Other symptoms include nervousness, anxiety, irritability and mood swings.
What causes hyperthyroidism?
According to the NHS, Graves’ disease is just one of many causes of hyperthyroidism. It can also be caused by thyroid nodules, or lumps; medications containing iodine; high levels of human chorionic gonadotrophin in the body, which commonly occurs in early pregnancy, multiple pregnancies or molar pregnancies’ pituitary adenoma, or benign tumors in the pituitary gland; thyroiditis, also called inflammation of the thyroid; and thyroid cancer. Graves’ disease is the most common cause, though.
How is Graves’ disease diagnosed?
Upon hearing a patients symptoms, a general practitioner may administer a blood test to check hormone levels in trying to diagnose Graves’ disease, the NHS states. The test will check for levels of thyroid-stimulating hormone, triiodothyronine, and thyroxine. They’ll be compared with healthy levels and the doctor will proceed from there with their diagnosis.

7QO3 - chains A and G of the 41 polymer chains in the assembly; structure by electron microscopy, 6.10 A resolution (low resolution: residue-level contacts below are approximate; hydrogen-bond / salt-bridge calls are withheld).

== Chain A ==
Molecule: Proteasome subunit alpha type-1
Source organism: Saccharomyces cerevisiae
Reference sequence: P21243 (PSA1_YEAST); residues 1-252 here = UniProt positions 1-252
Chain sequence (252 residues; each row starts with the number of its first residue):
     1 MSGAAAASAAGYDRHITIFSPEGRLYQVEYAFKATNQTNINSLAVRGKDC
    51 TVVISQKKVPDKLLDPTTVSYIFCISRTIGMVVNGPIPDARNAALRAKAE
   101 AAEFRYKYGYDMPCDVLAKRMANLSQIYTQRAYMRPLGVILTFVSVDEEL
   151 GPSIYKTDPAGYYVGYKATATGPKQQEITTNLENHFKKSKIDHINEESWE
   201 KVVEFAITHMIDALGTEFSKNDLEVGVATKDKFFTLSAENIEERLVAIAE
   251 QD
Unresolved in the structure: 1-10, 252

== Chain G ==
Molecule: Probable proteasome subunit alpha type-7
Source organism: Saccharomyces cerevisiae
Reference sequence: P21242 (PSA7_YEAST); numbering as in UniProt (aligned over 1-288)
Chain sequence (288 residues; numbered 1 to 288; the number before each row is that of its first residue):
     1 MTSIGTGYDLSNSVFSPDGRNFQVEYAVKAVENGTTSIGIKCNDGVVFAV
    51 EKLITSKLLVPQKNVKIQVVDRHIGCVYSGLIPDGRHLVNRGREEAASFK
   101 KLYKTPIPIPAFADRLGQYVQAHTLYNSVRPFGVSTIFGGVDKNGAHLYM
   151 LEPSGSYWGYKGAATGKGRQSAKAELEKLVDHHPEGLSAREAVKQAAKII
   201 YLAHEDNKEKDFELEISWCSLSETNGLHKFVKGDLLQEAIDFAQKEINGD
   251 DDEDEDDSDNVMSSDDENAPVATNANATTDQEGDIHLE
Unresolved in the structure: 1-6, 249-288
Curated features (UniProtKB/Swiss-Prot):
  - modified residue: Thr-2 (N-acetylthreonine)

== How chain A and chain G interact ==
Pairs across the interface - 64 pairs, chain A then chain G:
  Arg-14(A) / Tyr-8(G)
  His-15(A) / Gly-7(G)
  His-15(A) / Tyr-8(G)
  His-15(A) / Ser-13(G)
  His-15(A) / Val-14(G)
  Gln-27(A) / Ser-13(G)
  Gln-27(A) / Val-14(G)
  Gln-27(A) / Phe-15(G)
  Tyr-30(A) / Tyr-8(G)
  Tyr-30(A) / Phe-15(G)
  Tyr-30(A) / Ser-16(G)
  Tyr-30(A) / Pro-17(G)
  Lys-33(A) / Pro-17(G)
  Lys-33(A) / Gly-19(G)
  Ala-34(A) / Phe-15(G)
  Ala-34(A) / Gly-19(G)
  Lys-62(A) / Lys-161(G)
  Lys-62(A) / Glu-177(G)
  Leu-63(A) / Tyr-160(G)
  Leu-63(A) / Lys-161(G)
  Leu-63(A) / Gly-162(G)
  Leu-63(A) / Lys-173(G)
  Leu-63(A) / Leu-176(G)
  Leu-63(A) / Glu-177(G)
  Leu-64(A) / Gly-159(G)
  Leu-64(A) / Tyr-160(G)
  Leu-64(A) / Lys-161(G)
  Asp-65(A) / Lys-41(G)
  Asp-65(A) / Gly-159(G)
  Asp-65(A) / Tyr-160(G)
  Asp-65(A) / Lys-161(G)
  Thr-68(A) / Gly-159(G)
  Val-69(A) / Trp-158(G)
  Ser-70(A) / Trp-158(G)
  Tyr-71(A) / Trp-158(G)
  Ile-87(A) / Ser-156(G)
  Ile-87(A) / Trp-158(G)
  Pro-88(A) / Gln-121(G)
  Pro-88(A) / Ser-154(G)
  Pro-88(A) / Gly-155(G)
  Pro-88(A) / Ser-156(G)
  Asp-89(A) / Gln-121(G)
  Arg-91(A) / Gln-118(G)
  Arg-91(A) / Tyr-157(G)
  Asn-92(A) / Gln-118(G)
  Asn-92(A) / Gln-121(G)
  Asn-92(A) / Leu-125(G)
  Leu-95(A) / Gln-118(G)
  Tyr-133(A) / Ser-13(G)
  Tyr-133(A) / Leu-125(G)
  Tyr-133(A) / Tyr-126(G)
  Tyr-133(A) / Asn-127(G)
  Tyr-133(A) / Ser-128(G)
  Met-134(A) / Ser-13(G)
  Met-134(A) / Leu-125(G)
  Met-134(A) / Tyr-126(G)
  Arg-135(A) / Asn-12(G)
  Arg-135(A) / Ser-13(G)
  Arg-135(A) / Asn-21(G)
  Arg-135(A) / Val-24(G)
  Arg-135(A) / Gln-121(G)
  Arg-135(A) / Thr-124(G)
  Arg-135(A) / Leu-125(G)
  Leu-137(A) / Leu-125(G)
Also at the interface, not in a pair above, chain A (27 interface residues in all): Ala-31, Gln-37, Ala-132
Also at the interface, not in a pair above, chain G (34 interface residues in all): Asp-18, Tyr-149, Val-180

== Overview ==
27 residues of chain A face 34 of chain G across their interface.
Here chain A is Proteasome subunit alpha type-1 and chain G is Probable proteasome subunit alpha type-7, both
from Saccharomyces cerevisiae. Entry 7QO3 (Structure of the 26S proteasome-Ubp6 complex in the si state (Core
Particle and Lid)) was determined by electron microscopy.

Is Graves’ disease genetic?
Graves’ disease can be passed on genetically, though doctors and researchers have yet to be able to identify what the specific gene is for preventative screening.
Living with Graves’ disease
Graves’ disease can be managed with medical treatment. Patients should be treated first with beta-blockers.
There are a number of anti-thyroid medications on the market which doctors recommend in the treatment of Graves’ disease. Those medications do not cure Graves’ disease, but do help manage its symptoms.
Medication may not work for all Graves’ disease sufferers. In that case, doctors often recommend treatment with radioactive iodine or surgery. Patients who receive this treatment will then have to be monitored for under-active thyroid via frequent thyroid function tests. Should this occur, doctors will likely prescribe hormone tablets.